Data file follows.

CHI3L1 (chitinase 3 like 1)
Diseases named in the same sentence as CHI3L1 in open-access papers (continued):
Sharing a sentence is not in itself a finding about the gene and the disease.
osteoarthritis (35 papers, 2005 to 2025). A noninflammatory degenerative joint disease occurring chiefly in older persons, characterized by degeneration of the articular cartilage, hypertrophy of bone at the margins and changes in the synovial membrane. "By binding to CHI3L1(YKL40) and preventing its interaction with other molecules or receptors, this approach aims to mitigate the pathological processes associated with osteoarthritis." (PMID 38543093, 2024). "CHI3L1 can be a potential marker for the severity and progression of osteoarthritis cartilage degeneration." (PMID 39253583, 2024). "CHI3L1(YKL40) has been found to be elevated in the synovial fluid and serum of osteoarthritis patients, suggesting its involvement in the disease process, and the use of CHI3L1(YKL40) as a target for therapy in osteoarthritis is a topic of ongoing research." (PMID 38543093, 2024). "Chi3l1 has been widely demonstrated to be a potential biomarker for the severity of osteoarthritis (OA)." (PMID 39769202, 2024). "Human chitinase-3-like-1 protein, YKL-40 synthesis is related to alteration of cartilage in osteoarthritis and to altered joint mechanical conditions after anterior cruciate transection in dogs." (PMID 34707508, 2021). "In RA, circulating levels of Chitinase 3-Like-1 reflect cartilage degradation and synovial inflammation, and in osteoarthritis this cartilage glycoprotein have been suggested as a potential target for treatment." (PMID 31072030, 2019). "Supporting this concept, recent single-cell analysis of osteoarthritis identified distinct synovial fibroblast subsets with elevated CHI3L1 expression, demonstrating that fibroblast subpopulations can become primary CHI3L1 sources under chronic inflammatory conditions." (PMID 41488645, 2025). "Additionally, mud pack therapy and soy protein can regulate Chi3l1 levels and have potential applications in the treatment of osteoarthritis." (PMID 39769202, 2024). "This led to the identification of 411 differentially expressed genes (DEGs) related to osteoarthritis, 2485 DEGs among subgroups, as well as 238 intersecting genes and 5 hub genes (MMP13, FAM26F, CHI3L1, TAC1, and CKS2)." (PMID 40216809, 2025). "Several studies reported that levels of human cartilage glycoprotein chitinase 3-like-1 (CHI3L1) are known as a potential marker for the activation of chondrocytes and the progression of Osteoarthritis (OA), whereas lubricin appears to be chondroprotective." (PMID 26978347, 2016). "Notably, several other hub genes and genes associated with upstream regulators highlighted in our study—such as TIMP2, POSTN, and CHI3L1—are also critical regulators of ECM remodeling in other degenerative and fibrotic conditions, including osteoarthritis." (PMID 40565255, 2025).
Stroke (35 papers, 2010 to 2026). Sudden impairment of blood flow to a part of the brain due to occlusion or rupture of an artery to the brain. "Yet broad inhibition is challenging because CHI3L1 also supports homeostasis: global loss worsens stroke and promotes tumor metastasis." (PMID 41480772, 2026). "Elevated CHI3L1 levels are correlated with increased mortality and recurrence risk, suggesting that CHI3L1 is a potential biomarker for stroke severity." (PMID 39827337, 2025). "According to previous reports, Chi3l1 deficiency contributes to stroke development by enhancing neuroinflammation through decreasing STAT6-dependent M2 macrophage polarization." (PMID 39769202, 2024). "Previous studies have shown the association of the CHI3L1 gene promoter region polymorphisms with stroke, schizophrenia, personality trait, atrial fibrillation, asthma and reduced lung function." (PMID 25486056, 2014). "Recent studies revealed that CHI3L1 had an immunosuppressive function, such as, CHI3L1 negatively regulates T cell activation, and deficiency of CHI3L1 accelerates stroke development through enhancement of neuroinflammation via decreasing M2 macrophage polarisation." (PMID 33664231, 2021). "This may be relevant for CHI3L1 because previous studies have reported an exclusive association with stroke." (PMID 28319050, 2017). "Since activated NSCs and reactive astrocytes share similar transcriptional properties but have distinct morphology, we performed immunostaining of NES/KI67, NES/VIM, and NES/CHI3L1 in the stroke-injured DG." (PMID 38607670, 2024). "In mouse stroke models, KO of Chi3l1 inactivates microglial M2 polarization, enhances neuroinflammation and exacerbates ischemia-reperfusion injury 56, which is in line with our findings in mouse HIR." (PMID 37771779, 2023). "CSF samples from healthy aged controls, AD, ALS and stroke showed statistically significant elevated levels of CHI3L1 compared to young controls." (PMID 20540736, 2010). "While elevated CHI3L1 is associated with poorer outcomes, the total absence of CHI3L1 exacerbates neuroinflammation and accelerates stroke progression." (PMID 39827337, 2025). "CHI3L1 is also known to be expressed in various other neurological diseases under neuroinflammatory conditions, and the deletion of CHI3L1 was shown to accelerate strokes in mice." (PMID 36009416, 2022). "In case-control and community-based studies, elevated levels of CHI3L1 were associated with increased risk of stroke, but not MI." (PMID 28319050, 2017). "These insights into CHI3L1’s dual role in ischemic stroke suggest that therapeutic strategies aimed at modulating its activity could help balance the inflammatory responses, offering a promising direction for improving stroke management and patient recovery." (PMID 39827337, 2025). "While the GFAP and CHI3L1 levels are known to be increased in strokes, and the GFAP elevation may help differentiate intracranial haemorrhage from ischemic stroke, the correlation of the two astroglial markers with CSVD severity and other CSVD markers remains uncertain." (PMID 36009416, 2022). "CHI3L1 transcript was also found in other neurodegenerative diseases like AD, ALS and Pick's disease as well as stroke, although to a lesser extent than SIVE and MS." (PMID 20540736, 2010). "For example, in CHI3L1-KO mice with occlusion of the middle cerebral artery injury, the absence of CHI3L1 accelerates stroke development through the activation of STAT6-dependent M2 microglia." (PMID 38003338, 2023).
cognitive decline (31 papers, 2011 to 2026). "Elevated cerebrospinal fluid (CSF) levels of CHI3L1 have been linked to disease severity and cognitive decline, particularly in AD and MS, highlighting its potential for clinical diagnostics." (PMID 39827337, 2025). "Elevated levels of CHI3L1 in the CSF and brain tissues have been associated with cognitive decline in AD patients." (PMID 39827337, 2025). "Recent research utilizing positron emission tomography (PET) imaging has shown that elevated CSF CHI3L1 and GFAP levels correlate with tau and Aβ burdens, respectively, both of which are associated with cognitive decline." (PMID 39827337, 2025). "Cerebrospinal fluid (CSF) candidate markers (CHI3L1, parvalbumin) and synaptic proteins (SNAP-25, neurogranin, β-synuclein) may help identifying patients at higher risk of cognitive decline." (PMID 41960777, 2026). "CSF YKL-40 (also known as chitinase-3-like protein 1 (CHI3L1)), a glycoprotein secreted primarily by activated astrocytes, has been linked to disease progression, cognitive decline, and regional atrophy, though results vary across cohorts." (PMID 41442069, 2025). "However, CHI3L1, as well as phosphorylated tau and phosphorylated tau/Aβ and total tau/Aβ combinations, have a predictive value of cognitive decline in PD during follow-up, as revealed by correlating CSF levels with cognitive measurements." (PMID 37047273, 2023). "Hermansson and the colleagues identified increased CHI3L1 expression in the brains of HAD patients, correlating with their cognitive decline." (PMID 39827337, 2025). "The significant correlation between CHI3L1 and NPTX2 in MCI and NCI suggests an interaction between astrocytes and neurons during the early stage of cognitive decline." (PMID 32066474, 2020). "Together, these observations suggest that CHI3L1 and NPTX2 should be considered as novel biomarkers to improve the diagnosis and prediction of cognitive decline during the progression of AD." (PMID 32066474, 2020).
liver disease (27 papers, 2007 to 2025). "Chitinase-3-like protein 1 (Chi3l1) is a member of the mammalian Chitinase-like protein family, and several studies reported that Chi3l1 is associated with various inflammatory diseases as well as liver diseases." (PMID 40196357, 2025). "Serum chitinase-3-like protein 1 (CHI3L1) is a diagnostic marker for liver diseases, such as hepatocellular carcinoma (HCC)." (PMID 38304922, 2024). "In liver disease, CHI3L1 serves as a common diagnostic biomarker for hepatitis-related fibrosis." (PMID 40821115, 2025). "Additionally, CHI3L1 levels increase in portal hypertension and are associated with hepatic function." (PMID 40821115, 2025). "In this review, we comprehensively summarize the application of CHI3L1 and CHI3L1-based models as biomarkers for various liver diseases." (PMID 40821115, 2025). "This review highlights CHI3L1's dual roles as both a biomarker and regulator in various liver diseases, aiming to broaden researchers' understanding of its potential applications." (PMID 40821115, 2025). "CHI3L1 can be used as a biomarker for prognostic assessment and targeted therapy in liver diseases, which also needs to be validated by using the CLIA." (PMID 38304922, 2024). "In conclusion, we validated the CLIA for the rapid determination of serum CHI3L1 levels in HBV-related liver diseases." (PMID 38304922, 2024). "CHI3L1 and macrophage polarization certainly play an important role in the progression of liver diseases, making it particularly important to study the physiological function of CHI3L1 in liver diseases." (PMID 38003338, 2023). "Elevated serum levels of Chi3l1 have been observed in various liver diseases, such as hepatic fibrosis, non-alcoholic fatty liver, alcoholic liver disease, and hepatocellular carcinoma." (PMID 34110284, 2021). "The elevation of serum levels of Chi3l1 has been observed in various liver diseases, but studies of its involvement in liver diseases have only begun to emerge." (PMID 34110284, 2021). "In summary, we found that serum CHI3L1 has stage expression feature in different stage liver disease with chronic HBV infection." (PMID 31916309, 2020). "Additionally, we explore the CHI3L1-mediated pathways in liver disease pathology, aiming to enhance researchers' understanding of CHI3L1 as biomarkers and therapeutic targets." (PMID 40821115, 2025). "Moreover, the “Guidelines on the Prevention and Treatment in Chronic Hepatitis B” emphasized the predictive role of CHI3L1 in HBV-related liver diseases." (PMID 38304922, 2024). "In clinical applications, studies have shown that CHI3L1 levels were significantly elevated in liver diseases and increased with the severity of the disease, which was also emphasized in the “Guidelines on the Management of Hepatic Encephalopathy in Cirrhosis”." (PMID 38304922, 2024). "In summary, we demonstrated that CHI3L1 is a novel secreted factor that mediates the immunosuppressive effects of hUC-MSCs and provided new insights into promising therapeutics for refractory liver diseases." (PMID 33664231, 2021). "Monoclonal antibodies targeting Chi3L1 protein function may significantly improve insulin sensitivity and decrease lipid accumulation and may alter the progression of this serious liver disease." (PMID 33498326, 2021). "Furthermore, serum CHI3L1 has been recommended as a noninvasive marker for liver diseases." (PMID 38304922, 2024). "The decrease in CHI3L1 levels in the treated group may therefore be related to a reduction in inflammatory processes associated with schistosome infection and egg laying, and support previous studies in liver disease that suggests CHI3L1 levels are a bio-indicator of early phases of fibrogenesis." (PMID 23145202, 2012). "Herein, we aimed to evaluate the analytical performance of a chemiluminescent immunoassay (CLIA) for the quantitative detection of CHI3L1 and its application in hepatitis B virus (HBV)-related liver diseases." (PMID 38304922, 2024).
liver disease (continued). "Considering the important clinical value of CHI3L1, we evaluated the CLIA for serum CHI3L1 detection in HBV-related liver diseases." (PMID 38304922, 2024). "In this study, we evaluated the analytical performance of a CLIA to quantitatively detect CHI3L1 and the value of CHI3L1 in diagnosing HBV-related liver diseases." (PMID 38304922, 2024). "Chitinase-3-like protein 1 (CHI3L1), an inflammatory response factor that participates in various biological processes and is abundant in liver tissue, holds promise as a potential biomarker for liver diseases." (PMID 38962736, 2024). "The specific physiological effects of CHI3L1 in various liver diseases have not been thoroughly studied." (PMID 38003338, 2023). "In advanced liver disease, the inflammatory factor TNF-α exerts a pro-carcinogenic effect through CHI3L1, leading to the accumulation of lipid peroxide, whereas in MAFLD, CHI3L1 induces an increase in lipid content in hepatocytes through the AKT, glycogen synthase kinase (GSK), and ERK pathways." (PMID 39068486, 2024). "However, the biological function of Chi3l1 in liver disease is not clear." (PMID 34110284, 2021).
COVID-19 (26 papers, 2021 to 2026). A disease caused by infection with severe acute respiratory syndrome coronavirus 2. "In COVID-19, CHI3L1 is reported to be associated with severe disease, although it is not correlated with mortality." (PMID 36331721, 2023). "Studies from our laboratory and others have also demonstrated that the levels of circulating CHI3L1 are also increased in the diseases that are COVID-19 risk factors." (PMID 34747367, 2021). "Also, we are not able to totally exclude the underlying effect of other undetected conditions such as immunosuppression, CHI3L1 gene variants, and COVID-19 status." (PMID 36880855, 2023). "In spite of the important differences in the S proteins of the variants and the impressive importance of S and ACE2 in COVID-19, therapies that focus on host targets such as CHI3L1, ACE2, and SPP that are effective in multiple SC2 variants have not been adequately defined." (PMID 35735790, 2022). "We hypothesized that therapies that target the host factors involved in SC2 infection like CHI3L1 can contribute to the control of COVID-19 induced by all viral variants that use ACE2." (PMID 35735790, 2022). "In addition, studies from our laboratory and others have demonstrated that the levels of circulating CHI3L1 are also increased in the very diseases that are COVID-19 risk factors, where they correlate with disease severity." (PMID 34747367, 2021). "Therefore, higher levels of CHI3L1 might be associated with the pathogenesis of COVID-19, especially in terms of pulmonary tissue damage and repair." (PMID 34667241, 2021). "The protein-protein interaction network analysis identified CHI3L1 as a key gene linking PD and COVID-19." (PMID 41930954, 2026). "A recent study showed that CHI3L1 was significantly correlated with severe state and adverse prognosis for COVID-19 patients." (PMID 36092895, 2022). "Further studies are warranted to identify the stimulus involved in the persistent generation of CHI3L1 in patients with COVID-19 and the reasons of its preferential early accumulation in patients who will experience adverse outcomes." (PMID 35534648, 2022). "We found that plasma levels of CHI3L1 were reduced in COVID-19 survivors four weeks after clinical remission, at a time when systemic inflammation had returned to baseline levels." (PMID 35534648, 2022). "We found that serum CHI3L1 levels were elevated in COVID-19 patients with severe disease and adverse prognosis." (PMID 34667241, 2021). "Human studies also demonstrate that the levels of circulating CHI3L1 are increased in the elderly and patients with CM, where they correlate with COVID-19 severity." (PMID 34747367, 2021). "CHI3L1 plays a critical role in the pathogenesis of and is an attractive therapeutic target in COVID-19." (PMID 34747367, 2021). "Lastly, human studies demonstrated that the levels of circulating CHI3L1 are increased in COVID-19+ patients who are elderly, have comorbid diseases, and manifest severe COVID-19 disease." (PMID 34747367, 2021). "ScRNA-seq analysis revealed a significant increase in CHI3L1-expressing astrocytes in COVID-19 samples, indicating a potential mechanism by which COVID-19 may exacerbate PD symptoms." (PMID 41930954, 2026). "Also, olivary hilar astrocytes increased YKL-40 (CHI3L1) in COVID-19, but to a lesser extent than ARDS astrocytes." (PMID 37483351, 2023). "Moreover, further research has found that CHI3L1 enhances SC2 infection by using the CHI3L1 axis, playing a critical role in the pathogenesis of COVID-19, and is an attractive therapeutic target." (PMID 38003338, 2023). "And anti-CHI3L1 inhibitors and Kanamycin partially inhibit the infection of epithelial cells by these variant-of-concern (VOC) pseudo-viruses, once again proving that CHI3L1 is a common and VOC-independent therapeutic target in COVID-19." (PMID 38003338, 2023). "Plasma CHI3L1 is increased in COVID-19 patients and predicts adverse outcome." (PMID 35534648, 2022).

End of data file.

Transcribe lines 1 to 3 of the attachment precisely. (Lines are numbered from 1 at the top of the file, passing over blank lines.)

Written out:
CHI3L1 (chitinase 3 like 1)
Diseases named in the same sentence as CHI3L1 in open-access papers (continued):
Sharing a sentence is not in itself a finding about the gene and the disease.